read more »

Ramsey Looks at Alternatives to Limits on Bills

While members of the state House spent much of their first week in session wrangling over a new cap on how many bills each member can propose, Tennessee Senate Speaker Ron Ramsey is developing a plan of his own to cut down on the volume of bills, WPLN reports. Saying that the filing cap is not his preferred approach, Ramsey instead is considering dropping the deadline for filing bills. His rationale? Legislation would be higher quality if there’s no rush to file, duplication would be reduced as members see what others have drafted and lawmakers would be able to respond to current events that take place throughout the session.

read more »

House Caps Bills at 15 Per Member

The House of Representatives voted today to cap at 15 the number of bills each member can introduce. House Speaker Beth Harwell originally had proposed a limit of 10. Democrats criticized the move calling it censorship. In other news, the House also voted for a rule supported by Harwell barring members from asking others to cast votes for them when they are absent. The Tennessean reports.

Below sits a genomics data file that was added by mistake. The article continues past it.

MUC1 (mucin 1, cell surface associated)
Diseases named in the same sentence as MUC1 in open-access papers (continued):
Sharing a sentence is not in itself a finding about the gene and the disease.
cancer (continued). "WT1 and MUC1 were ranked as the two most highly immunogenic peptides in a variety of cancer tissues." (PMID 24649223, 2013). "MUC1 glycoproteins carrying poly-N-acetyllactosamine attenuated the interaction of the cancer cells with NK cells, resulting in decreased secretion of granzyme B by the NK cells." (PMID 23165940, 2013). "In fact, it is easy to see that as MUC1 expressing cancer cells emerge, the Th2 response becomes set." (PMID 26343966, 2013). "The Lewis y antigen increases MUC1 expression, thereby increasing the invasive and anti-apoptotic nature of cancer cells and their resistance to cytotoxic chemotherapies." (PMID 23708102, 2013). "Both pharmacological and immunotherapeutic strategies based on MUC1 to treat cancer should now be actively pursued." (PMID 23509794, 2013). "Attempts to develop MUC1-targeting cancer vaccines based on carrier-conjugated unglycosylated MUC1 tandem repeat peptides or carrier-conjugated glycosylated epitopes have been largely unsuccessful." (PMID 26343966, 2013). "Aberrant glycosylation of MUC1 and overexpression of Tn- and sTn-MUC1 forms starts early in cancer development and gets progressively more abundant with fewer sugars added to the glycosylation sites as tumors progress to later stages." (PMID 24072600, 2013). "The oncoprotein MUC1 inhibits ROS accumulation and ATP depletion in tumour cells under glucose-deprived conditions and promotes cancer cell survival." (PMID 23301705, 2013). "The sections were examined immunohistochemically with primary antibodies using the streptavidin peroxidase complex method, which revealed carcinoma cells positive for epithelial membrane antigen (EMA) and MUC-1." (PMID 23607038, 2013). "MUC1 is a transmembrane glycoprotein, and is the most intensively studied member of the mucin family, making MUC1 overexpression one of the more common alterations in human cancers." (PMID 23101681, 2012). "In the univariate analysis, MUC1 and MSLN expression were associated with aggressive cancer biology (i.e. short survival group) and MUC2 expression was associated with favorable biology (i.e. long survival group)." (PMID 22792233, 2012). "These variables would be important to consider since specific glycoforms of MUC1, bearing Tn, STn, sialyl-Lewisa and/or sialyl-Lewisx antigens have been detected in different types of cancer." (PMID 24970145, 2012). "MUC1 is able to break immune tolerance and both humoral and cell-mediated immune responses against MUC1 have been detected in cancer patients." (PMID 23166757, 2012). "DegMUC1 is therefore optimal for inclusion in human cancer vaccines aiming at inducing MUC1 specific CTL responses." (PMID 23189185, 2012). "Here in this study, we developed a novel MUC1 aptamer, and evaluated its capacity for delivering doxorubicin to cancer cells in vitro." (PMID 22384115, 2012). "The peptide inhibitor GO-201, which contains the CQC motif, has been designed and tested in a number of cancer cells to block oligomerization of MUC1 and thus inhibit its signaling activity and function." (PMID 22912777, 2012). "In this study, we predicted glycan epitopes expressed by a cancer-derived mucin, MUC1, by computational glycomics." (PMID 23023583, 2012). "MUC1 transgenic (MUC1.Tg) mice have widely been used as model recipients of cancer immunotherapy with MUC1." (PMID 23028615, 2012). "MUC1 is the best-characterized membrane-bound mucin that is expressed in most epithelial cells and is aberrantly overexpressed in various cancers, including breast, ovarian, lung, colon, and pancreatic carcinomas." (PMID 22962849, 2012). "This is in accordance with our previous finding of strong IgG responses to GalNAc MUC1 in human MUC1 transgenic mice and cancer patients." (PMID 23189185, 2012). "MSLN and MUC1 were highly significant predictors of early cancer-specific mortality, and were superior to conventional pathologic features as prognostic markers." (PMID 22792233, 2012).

read more »

Kyle Asks GOP to Open Meetings

Senate Minority Leader Jim Kyle of Memphis is calling on Republicans to make the chamber subject to open government laws, saying he wants to see more transparency in the legislative branch. Currently, the legislature does not fall under open government laws that apply to other government agencies, and it cannot bind future General Assemblies to its rules. But Kyle said the chamber could at least adopt the open meetings laws for the two-year session that began this week. While some Republicans called the move political, Senate Majority Leader Mark Norris, R-Collierville, agreed to take up the issue at an upcoming Rules Committee meeting, reports the Memphis Daily News.